A Miami man and two Russians today were indicted by a grand jury in New Jersey on charges of conspiring to commit some of the largest data breaches in U.S. history.
Albert Gonzalez, 28, and the two still-unnamed Russian citizens are charged with running an international scheme to steal more than 130 million credit and debit card numbers along with personally identifying information from five companies, including Heartland Payment Systems Inc., 7-Eleven Inc. and Hannaford Brothers Co. The two other companies were not named in the indictment because their breaches have not yet been made public.
"This represents another major step forward in our efforts to prosecute individuals responsible for these major data breaches," said Assistant U.S. Attorney Erez Liebermann, who is prosecuting the case with Assistant U.S. Attorney Seth Kosto. "It also further illustrates the ability of the U.S. to work with foreign law enforcement in these international cases and track down people even when they use sophisticated means."
The data breach at Heartland, which is based in Princeton, N.J., is considered to be one of the largest breaches involving credit cards ever reported in the U.S. Heartland said earlier this year that it has already spent or set aside more than $12.6 million to cover costs related to the intrusion there.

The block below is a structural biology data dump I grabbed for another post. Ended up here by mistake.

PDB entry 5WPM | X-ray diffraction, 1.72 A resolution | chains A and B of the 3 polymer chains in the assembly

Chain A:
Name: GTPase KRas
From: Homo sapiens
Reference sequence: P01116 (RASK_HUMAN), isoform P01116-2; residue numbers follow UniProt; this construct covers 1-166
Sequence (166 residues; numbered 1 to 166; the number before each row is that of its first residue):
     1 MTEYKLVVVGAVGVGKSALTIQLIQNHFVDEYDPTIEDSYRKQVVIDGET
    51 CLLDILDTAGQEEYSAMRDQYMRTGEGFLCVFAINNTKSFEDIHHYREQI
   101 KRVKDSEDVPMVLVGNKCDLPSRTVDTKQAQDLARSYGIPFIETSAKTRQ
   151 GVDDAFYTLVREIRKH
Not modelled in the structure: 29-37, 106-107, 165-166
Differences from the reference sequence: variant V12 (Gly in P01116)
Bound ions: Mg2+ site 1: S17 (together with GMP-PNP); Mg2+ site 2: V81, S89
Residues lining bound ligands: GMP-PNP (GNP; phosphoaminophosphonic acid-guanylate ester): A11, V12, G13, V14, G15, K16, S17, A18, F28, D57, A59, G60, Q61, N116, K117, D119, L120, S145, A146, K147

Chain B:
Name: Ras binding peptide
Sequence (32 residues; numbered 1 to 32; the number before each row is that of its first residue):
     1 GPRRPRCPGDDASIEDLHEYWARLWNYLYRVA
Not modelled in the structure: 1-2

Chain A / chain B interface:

The data breach at Hannaford resulted in the reported theft of up to 4.2 million credit and debit card numbers from the company's systems.
Gonzalez, who is being held in a detention center in Brooklyn, N.Y., was indicted in the Eastern District of New York on May 12, 2008, and the District of Massachusetts on August 5, 2008, for his alleged involvement in separate conspiracies relating to data breaches at TJX Companies, Dave & Busters, BJ's Wholesale Club, OfficeMax, Boston Market, Barnes & Noble, Sports Authority, Forever 21 and DSW.
Before that, Gonzalez was arrested in New Jersey in 2003 on charges of ATM and debit card fraud.
Liebermann said he could not comment on the status of the others charged in the conspiracy.
The three are charged with conspiracy to gain unauthorized access to computers, conspiracy to commit fraud in connection with computers, and conspiracy to damage computers. They also are charged with conspiracy to commit wire fraud.
Each of the three faces up to 35 years in federal prison and a fine of $1.25 million.